Why CDs and Vinyl cannot compare to Blu-ray Audio

If you want incredibly stellar sound, Blu-ray is the way to go, particularly High Fidelity Pure Audio (HFPA) aka “Blu-ray Audio” as they can be played on any Blu-ray player.

Occasionally abbreviated as HFPA, it’s a marketing initiative, spearheaded by Sony Music Universal Music Group, for audio-only Blu-ray optical discs. It was launched in 2013 as a potential successor to the compact disc (CD).
HFPA is encoded as 24-bit/96 kHz or 24-bit/192 kHz linear PCM (“high-resolution audio”), optionally losslessly compressed with Dolby TrueHD or DTS-HD Master Audio.

HFPA discs are compatible with existing Blu-Ray players.

Several hundred titles are available in LPCM (uncompressed, 8 or 6 channels), Dolby Digital 5.1, Dolby Digital Plus 7.1, Dolby TrueHD (8 or 6 channels), DTS Digital Surround 5.1, DTS-HD Master Audio (lossless 8 or 6 channels), DRA 5.1, and DRA Extension 7.1.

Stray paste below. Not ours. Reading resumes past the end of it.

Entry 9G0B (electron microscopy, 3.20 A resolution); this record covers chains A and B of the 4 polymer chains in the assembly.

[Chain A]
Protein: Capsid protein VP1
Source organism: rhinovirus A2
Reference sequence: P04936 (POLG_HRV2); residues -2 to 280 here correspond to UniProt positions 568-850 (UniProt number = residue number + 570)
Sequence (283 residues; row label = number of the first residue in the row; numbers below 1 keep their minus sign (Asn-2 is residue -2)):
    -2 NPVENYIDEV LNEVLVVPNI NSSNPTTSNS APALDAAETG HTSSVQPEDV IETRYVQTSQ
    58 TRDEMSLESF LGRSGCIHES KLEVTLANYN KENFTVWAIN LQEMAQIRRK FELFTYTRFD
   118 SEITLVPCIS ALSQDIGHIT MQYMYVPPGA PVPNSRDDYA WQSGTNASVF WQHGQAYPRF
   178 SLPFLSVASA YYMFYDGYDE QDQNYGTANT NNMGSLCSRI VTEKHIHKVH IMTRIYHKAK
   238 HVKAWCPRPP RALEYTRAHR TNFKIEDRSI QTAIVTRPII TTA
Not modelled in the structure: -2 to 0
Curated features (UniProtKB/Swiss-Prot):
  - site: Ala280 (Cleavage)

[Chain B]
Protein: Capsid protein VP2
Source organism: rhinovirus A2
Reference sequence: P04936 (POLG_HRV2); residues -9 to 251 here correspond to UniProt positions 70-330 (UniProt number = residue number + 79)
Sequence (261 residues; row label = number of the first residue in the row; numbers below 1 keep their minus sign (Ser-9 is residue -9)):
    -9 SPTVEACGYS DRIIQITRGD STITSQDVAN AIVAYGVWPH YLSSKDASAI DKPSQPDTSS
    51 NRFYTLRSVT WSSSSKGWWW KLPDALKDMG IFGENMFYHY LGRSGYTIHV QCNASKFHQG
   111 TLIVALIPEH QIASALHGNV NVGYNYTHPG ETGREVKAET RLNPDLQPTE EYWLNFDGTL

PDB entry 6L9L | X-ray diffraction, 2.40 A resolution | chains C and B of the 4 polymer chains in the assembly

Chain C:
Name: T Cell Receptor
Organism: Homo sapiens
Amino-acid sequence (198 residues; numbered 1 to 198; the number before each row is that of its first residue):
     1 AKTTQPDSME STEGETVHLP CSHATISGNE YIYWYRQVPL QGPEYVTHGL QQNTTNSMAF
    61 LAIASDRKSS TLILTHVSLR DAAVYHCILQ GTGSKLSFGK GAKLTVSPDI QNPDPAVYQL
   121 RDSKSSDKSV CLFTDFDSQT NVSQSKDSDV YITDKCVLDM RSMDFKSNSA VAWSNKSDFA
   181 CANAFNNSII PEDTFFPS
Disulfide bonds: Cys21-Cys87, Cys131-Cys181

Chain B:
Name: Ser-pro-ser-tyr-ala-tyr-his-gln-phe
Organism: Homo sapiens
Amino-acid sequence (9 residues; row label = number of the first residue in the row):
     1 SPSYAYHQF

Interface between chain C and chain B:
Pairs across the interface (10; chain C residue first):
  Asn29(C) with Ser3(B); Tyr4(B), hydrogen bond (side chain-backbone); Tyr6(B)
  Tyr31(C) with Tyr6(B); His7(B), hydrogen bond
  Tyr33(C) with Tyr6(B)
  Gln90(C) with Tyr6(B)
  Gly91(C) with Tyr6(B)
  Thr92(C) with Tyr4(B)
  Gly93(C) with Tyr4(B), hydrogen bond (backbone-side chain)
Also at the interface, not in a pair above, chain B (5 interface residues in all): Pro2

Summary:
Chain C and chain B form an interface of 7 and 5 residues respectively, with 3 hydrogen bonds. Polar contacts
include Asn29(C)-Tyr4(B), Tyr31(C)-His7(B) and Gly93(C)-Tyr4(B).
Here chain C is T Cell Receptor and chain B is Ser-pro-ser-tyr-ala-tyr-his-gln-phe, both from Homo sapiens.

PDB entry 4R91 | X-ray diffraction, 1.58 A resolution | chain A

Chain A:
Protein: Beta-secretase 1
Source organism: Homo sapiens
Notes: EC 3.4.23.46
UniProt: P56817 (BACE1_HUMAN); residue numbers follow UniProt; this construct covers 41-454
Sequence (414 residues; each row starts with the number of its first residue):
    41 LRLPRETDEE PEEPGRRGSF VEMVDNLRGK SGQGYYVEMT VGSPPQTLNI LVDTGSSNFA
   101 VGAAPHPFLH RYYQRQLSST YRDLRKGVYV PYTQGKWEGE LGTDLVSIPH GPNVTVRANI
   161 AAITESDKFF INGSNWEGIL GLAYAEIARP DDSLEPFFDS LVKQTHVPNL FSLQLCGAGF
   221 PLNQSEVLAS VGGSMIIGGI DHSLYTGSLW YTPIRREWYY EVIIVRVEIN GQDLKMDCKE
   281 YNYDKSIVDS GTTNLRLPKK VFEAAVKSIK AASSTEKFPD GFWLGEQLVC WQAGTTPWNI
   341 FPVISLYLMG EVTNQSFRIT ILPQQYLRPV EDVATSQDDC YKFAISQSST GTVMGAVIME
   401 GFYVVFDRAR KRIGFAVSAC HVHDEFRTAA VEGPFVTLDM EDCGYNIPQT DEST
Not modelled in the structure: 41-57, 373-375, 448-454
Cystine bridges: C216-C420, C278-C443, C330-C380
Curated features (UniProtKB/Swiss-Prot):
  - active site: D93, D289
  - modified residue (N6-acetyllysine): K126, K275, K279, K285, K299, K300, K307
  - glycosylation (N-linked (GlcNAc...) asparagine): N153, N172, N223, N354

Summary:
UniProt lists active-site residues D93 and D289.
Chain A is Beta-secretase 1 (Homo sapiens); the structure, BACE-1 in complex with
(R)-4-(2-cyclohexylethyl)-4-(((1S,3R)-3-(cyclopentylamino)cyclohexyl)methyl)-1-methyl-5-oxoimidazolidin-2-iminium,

HFPA beats the SNOT out of either CD or vinyl, as anyone with a Blu-ray player and a half-way decent 5.1 system can thoroughly attest.

By comparison:

Vinyl: 2 channels of analog audio with a frequency response of 20-20k Hz, =/- 3 dB and a dynamic range from 60 dB to 70 dB.

CD: 2 channels of LPCM audio with 16-bit values at 44.1kHz, with a frequency response of 20-20k Hz flat and a dynamic range of 90 to 110 dB in a well-designed 16-bit channel filter.

Dolby TrueHD and DTS-HD Master Audio are both lossless audio formats with 18.64 Mbit/s for Dolby and 24.5 Mbit/s for DTS. They both support 8 (48 kHz, 96 kHz) and 6 (192 kHz) (channels/oversampling freq), in both 16 and 24 bits/sample.

I don’t care for either CDs or vinyl. There’s simply no comparison with total immersion in a 5.1 or 6.1 lossless music environment.

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